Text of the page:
There comes that moment when you realize why you do what you do. As a music journalist, it often happens at a live show. Unsuspecting, you’re standing in the crowd, enjoying, perhaps dancing, perhaps relaxing, and suddenly you’re pulled into the vortex, the “sacred space” that solders the connection between sound and human, that the musicians create and invite you to step inside of. Some call it trance, hypnosis, divine; it is the reason they play, the reason we go, the reason that doesn’t need reason.
After an overnight flight (delayed four hours on the runway) and a full day canvassing the streets of Paris, we were exhausted walking into the basement of La Maroquinerie. I had just interviewed Les Primitifs du Futur co-founder Dominique Cravic at his studio, nearly passing out in the 18 Euro cab to the club. I was pleasantly surprised to see the supporting band on the ticket stub—Londoners Transglobal Underground. We grab inexpensive wine (which my friend Jason assures me is better than a lot of expensive wine in the States) in plastic cups and head inside. The room is no larger than the Bowery Ballroom, but it is packed, throbbing, the sound equivalent or better.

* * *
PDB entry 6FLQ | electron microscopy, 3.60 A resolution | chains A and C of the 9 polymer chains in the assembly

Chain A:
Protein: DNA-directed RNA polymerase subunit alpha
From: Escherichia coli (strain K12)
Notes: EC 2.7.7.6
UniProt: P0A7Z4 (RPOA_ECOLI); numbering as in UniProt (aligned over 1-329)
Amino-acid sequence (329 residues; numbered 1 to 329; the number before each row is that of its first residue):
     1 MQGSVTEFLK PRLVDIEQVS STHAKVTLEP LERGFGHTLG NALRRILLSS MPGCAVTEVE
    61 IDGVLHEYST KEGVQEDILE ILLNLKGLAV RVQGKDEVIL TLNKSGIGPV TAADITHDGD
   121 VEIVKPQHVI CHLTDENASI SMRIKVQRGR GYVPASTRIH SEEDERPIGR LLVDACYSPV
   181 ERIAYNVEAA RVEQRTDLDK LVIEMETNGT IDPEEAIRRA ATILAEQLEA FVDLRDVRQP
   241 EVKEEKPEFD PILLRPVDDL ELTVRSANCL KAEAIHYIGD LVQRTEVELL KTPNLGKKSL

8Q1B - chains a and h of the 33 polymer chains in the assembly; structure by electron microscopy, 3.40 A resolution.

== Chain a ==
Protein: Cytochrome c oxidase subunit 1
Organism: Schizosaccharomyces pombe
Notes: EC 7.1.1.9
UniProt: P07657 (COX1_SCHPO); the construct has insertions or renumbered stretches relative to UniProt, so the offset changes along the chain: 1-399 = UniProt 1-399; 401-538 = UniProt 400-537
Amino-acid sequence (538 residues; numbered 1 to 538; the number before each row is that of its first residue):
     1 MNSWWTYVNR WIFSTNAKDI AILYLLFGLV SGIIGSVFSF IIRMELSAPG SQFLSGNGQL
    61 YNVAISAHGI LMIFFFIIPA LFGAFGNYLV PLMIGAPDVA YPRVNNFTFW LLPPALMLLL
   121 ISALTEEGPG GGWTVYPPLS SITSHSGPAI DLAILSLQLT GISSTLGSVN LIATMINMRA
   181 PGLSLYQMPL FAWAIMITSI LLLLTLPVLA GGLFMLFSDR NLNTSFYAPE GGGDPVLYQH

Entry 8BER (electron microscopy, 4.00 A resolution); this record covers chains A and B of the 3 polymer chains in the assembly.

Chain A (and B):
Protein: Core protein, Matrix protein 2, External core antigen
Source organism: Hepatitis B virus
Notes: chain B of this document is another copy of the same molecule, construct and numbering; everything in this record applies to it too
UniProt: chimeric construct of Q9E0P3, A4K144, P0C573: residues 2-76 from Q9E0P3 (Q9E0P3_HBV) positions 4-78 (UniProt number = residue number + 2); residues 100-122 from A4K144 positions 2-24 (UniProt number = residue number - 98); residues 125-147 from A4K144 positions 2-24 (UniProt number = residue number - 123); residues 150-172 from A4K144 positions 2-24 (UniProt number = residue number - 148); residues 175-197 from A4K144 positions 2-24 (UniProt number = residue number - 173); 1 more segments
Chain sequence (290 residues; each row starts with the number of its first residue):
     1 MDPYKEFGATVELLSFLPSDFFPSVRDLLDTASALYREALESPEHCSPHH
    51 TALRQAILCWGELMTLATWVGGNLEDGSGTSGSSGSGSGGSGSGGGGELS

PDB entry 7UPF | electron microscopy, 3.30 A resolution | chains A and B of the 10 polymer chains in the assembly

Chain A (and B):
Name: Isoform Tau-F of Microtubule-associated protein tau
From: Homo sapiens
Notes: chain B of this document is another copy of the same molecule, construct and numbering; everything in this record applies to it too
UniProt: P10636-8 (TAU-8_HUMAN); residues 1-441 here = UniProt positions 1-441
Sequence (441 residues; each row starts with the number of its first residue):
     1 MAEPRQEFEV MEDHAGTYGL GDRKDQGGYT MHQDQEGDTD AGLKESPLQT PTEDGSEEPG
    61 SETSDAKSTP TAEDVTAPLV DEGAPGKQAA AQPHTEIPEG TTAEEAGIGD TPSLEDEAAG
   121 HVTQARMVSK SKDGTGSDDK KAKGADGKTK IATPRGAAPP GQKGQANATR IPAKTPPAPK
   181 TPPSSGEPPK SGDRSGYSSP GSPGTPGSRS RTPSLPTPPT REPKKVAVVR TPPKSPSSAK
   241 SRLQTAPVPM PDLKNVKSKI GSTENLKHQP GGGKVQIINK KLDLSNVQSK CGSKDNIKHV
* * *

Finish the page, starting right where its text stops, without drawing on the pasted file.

Based on a True Story
(Kartel; US: 14 Nov 2006; UK: 11 Jul 2005; N/A release date: 2 May 2005)
A Mediterranean Caravan
(Piranha; US: Available as import; UK: 14 Apr 2008)
(Mule Satellite; US: Available as import; UK: 4 Jun 2007)